Adjacent wonder

Adjacent wonder

The juxtaposition of this wealth right on our campus seems wrong without margins to hold it. Students complain when the power cuts just as they’re writing that e-mail or trying to read, and when the solar-powered heater gives them with cold water. Meters away, men and their families shower behind thatch-woven outhouses. Intimate with the dirt and the rain, the life is eco but hardly friendly.

The construction materials are the strangest sight. Wooden scaffolding surrounds the concrete monsters. They have been removed since we have arrived from the building, but they aren’t unique to this university – it’s all over India.  I have seen men wearing nothing but a blanket around their waists balance on two poles between a wooden fulcrum to saulder. They are playing a dangerously real game of jenga on the curved, toothpick structures. And I can never tell, is the scaffolding leaning on the building or the other way around?

photo courtesy of Anne - see her blog for more visuals

photo courtesy of Anne - see her blog for more visuals

The Indian dream, our Contemporary India professor says, is to get an education and then leave India. She goes on: “If you opt for domesticity, however, gated communities are a reward if you believe in the great capitalist dream, but just outside are the slums, which fund your lifestyle.”

I cannot forget the man near the upscale Minerva Café. He sat in the dust near the broken sidewalk, unable or unwilling to stand. He wore a white towel that looked clean next to his even more sullied body. Maaaa! He sustained the cry of the poor when I walked past. His toothless mouth was open, his eyes illuminated, and he stretch out both hands palm-spread ready to receive the whole world. I kept walking. If I gave to him, I had to give to them all, especially the woman in a shredded sari trailing me, tapping my arm, and I couldn’t find my driver. There would be more, I said. There would be more time.

The pliant bodies of the poor support this whole country. They bend under the weight of this societal structure until they are fallen or removed. You never see them die, just beg and beg and beg. I could have been that man’s last hope. I never knew if he was able to move himself or if someone else gave him some rupees or scraps from the restaurant. And I don’t know who laid the tile floor of this hostel room to go home to an open fire and a holed roof, to build a thick life for someone who would arrive after they were gone.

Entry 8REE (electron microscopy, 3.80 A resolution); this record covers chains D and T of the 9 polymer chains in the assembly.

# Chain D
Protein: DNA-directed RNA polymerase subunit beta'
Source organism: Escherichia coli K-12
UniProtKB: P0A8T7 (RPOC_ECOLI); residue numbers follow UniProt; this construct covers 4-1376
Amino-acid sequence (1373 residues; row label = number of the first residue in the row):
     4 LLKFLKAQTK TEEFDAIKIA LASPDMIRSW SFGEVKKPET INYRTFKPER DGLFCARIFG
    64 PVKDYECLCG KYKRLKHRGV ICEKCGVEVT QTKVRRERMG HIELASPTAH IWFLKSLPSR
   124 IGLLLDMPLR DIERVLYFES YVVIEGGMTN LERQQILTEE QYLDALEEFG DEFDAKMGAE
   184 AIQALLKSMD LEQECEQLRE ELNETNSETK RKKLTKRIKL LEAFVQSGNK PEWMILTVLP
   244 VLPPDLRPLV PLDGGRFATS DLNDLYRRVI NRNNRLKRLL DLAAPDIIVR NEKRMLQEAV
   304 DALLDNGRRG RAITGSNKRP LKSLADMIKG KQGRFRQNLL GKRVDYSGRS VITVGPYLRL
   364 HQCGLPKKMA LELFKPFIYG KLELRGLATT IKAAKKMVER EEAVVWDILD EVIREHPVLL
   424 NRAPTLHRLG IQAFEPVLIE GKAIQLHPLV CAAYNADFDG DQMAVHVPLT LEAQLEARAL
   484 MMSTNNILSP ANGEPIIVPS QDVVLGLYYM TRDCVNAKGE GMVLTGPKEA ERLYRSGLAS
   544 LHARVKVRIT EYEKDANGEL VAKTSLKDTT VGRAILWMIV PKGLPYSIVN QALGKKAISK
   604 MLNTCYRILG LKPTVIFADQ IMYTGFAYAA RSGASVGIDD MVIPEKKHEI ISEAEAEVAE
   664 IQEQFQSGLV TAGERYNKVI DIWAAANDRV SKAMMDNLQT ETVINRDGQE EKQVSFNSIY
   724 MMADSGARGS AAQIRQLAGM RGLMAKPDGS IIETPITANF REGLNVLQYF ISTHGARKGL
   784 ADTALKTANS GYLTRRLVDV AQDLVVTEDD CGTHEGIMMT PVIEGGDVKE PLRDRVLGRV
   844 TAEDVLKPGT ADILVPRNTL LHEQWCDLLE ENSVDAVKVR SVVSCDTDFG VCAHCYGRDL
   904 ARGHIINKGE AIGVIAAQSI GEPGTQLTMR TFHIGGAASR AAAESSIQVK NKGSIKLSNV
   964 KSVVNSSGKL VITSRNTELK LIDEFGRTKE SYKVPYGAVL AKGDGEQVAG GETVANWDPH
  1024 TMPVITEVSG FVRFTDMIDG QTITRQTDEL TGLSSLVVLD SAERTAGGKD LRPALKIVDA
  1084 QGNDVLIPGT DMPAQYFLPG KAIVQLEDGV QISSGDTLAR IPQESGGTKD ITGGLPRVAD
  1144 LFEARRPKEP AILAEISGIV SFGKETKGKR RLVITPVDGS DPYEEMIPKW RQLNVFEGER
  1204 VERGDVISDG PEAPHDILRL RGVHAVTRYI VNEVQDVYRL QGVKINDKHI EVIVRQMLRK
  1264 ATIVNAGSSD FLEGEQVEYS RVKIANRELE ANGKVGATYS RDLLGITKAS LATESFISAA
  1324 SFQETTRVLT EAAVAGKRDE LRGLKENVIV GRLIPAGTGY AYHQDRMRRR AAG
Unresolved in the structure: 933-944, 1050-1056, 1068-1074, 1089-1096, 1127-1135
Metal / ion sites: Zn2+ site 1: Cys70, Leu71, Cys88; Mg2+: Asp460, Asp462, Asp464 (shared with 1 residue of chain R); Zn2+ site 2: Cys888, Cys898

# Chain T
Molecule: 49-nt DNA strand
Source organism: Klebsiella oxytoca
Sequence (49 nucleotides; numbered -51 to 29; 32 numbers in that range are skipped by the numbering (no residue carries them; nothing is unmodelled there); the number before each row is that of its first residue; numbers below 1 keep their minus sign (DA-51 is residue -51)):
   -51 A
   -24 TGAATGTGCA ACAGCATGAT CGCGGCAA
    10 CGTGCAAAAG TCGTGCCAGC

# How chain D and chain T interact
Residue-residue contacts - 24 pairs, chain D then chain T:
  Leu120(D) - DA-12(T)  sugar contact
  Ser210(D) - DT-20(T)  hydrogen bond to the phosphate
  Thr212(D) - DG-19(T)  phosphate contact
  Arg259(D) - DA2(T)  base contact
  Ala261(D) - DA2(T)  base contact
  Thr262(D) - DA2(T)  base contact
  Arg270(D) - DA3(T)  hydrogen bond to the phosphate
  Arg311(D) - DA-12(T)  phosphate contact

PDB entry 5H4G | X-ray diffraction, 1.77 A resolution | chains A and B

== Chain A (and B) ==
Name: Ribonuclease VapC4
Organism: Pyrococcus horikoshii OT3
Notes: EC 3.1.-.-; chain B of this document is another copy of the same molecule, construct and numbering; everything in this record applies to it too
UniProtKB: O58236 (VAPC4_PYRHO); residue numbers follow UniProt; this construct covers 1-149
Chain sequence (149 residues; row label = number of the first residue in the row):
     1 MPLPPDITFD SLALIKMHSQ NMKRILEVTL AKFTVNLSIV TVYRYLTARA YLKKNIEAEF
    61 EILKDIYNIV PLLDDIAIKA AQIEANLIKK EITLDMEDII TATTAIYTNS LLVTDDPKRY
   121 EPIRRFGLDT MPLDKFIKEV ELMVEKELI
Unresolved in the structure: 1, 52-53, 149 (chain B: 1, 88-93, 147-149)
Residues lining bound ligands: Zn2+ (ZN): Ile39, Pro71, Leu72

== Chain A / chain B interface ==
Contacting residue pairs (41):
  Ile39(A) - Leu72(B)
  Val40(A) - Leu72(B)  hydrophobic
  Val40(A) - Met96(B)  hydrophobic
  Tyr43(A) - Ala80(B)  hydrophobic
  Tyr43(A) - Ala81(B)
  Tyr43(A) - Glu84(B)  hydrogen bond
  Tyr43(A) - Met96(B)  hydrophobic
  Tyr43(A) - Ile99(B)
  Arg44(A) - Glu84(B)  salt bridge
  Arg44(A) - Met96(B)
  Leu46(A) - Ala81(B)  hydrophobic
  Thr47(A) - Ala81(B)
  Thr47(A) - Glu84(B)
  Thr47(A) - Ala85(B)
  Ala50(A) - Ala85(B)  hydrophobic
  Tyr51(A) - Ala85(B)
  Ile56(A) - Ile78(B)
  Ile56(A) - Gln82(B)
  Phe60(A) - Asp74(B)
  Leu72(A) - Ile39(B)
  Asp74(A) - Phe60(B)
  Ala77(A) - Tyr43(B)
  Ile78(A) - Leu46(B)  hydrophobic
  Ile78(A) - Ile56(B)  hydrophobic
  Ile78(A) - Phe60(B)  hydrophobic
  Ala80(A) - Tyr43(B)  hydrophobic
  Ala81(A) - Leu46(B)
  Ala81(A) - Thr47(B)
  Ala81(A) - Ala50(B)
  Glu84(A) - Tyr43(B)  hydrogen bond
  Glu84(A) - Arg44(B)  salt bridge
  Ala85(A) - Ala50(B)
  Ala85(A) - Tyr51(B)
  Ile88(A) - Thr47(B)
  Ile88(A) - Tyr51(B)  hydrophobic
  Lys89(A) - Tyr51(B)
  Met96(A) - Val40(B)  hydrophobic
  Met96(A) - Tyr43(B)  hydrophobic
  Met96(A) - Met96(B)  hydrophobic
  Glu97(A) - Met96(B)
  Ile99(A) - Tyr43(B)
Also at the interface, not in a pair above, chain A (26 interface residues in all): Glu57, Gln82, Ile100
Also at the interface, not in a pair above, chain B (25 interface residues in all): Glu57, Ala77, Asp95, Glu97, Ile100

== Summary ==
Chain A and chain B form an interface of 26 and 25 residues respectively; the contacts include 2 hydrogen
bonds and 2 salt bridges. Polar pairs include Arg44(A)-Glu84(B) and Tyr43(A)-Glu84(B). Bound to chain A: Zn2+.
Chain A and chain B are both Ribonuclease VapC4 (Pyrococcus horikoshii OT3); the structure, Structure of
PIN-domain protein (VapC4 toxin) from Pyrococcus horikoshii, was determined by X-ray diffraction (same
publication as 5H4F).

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Note to Self

When you sweat here, the morning layers dry and stratify with the afternoon build-up. You slip through the streets this way. Mango juice drips from your hands. You have bargained down the price of bangles from a vendor after the Indian woman nearby scoffed as his inflated quotes. You will quote this back to whomever receives these as a gift to avoid looking cheap.

For dinner, you have eaten a ravvi masala dosa without a napkin and now and the spices are draining from all of your sinuses. You shower with the faithful bucket, refreshed but not for long in the un-air-conditioned room. You cannot tell if you are damp with clean water of a fresh grease of sweat. Do not take out your left eye contact before hand-washing. The masala is still there. The masala is always there.

And don’t remove the right, either.

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An Ordinary Evening in Hyderabad

In the end, in the whole psychology, the self,
the town, the weather, in a casual litter,
Together, said words of the world are the life of the world.

– Wallace Stevens

We hadn’t climbed high enough at the Charminar. The Golconda Fort was higher, and older. If you clap in a small area of the entrance the sound will carry all the way to a specific point hundreds of meters up a hill to the fort lookout. When the fort was in use, the clapping signaled a friendly visit or enemy approach. Now it signals to the vendors above, “Tourists ahead and willing to overpay for samosas!”

We walked around the once-grand rooms. Their yellow crumbles were plain in comparison to the Red Fort and the equally red Agra Fort but more expansive than both. Couples on secret dates took privilege of the cool stone inside the infinite, half-exposed spaces inside. Back home, kids go to Sonic to steal-away; here they murmur among ruins. Both inspiring.

I see you.

I see you.